RUSSIAN GAS COMPANY PLANS PIPELINE EXPANSION IN UZBEKISTAN
Aleksandr Ryazanov, deputy chairman of Russian state-controlled gas company Gazprom, told an oil and gas conference in Tashkent on May 17 that Russia plans to expand the throughput capacity of the Central Asia-Center (CAC) pipeline from 50 billion to 70 billion cubic meters a year, Gazprom reported in a news item on the company's website (http://www.gazprom.ru). The CAC pipeline is a crucial conduit for transporting Turkmen natural gas through Uzbekistan on its way to Russia. Ryazanov said that Gazprom plans to sign a production-sharing agreement with the Uzbek government in the first half of 2006 to allow Gazprom to develop gas fields in Uzbekistan's Ustyurt plateau. Gazprom intends to bring production at those fields to 8 billion-9 billion cubic meters a year. The press release did not say when those production figures would be reached. Russia's 2006 imports from Uzbekistan are set to reach 9 billion cubic meters, as compared to 8 billion cubic meters in 2005. DK

U.S. NGO FACES COURT ACTION IN UZBEKISTAN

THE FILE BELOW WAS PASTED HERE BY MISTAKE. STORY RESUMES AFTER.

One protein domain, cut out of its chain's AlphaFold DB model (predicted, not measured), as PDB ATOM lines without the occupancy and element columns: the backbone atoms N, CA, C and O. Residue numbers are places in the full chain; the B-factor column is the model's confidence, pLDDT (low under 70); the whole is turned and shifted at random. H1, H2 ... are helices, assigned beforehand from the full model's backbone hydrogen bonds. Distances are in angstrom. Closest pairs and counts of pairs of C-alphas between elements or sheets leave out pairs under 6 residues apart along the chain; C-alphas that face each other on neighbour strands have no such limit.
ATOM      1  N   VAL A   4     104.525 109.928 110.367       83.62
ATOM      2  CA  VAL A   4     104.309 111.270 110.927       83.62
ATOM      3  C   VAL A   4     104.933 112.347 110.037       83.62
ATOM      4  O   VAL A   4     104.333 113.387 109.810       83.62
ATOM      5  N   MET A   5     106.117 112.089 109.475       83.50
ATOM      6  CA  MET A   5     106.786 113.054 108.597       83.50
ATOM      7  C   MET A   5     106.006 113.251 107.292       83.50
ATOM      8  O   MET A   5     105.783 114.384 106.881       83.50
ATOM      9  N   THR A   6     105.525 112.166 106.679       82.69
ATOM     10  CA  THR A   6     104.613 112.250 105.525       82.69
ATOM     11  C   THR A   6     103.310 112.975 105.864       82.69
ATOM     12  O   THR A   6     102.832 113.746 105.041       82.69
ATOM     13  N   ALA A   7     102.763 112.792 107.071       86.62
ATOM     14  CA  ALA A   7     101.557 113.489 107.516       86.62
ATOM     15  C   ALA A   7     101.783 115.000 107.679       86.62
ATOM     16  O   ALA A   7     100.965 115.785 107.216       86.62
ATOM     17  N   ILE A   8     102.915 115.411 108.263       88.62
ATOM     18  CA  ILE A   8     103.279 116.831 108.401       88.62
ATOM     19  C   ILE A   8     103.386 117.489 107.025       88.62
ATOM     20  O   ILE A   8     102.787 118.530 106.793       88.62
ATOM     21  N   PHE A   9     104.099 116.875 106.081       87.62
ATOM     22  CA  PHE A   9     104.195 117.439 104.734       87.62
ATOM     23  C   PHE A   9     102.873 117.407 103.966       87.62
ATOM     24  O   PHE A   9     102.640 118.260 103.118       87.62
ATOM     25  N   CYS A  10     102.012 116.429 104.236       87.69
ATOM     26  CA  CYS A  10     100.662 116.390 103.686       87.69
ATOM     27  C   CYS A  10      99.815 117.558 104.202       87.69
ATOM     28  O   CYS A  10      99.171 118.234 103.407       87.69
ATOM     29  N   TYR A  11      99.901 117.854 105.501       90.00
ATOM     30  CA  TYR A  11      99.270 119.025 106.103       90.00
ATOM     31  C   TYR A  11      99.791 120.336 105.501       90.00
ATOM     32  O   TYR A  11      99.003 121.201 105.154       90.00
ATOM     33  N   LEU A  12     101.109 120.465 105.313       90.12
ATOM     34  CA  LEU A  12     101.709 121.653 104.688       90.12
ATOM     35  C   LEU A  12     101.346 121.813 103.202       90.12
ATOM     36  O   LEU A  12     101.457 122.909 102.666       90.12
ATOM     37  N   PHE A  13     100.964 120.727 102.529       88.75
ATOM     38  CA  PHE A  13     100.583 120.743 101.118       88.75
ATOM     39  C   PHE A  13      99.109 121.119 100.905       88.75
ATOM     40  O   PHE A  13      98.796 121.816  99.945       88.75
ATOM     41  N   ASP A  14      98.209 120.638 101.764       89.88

The Central Asian Free Exchange (CAFE), a U.S.-based NGO, is facing charges in an Uzbek court that it engaged in illegal missionary activities in Uzbekistan, Regnum reported on May 17. At a civil proceeding in Kokand, CAFE employees are charged with making humanitarian assistance to local residents contingent on conversion to Christianity. CAFE has operated in Uzbekistan since 1992. DK

EU COUNTRIES BOYCOTT INTERPOL CONFERENCE IN BELARUS
EU countries have boycotted Interpol's European Regional Conference, which opened in Minsk on May 17, Reuters and Belapan reported. Of the international police organization's 46 European members, the conference was attended by just seven ex-Soviet states along with Bulgaria, Norway, Iceland, Serbia, and Turkey. "Politics should not be mixed with police work. Our choice of site for this meeting has nothing to do with what is occurring in the country. The fact that Interpol is holding a conference in a country does not mean that Interpol approves that country's policies," Interpol Secretary-General Ronald Noble said in Minsk. "They [the boycotting countries] played into the hands of criminals who must be happy now that law-enforcement cooperation between countries becomes that much more difficult," said Belarusian Interior Minister Uladzimir Navumau. Navumau is among those on an EU visa-ban list, along with more than 30 other Belarusian officials held responsible for the flawed presidential election in March and the state's crackdown on the opposition and human rights in Belarus. JM

UKRAINIAN PRESIDENT WORRIED ABOUT PROTRACTED COALITION TALKS